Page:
If your worried that the crown might get damaged, you can always drill out a recess in the wood for it.

It worked for me.
 

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It's beyond tightening up, this isn't my first rodeo with tight fasteners!

High strength loctite... As in an epoxy?
No, loctite as in high strength threadlock.
 

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Discussion Starter #14
Soft Jaws are just Brass sheets or bars, you can make them.

Never seen brass ones. Thought I'd be able to nick a set from work tonight but it seems we don't have any on the hundreds of vices we have.

I've got a few more options until it comes to soft jaws and a chisel anyway.
 

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Don't like the ideas about chisels personally. Sounds like disaster waiting to happen. Soft jaws just use some ally sheet and cut it to size then hammer it over the vice jaws. Personally I'd wait for your 6 prong tool and if that doesn't work how about some heat using a hair dryer? Hoping it's not cross threaded!

The glue method seems a good alternative! There is a chap here that tried it and it worked: http://forums.watchuseek.com/f21/how-remove-super-tight-seiko-screw-case-back-691973.html

No, loctite as in high strength threadlock.
Loctite is a brand :smiley: Loctite 243 & 270 are their thread lockers. Loctite do a Super Glue product. They also do a 'industrial strength' Super Glue which is amazing stuff but I'm not sure how easy it will be to get the glued nut off the watch back after using it :cheesy:

Good luck!
 

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My 3 cents worth.
A vice with aluminium , brass , bronze jaw inserts. A cold chisel but blunt like a screw driver. A matching (as in appropriate size) Ball Penn hammer.
The screw driver approach isn't doing it because the plastic type handle is absorbing too much impact/shock.
A small blunt cold chisel would be better along with an appropriate size hammer.

In the end though I'd have to also say that experience wielding these tools is a bonus.
Hit it too soft too many times is as bad as hitting it too hard just the once.
Same with getting the angle of the chisel right as you give it a whack:) along with the tightness of the vice.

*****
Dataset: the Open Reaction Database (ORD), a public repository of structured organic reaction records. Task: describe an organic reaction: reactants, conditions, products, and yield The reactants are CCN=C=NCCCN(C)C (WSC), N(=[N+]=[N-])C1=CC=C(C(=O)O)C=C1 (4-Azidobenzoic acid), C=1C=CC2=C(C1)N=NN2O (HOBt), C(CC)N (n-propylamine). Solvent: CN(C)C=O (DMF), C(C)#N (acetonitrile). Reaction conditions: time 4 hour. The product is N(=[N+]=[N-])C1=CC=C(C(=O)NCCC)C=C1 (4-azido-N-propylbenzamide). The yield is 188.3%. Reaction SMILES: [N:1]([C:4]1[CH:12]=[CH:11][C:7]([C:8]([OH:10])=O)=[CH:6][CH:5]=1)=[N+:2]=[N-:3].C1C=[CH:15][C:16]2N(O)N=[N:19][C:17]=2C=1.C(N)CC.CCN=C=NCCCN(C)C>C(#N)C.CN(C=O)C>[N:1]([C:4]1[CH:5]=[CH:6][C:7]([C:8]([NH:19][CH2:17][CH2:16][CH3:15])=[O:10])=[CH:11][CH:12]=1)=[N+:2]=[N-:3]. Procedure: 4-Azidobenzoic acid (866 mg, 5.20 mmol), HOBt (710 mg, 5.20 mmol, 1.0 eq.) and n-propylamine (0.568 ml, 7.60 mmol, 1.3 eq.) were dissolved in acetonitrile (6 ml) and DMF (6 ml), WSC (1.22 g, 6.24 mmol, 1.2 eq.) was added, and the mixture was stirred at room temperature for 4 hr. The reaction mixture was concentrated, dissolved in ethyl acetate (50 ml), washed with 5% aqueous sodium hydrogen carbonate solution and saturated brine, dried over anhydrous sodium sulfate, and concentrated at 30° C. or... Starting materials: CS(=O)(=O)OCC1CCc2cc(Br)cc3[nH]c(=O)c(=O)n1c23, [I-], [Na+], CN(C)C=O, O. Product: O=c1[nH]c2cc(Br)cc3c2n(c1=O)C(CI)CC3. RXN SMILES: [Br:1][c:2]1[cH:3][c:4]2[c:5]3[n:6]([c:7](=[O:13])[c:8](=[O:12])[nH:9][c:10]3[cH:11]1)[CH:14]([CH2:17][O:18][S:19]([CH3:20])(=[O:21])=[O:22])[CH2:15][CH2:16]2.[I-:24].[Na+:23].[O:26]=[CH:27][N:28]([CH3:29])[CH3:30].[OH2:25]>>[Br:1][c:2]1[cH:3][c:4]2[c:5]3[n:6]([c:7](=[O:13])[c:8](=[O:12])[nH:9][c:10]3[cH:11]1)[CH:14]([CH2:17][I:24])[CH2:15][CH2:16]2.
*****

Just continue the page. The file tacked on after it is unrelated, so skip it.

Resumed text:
Only one way to learn though and as my first boss often said to me..." The slowest way of learning is often the most thorough way of learning"

Thirty years on I'm now agreeing with him ::08:
 

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May sound silly, but I have found the chill and quench method effective. 1-2 hrs in the freezer and immerse in warm water a couple of times.
 

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May sound silly, but I have found the chill and quench method effective. 1-2 hrs in the freezer and immerse in warm water a couple of times.
I agree, but with boiling water followed by ice water in shorter cycles to break the corrosion.
 

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Don't like the ideas about chisels personally. Sounds like disaster waiting to happen. Soft jaws just use some ally sheet and cut it to size then hammer it over the vice jaws. Personally I'd wait for your 6 prong tool and if that doesn't work how about some heat using a hair dryer? Hoping it's not cross threaded!

The glue method seems a good alternative! There is a chap here that tried it and it worked: http://forums.watchuseek.com/f21/how-remove-super-tight-seiko-screw-case-back-691973.html


Loctite is a brand :smiley: Loctite 243 & 270 are their thread lockers. Loctite do a Super Glue product. They also do a 'industrial strength' Super Glue which is amazing stuff but I'm not sure how easy it will be to get the glued nut off the watch back after using it :cheesy:

Good luck!
Loctite do a range of threadlocking fluids - 243 and 270 are just a couple of them.
In the UK at least, they were pretty much the only threadlocker available for years and the "high strength" ones are all made from cyano acrylate - eg super glue.
Loctite debonder can be used to dissolve it and heat weakens it - hence my comment.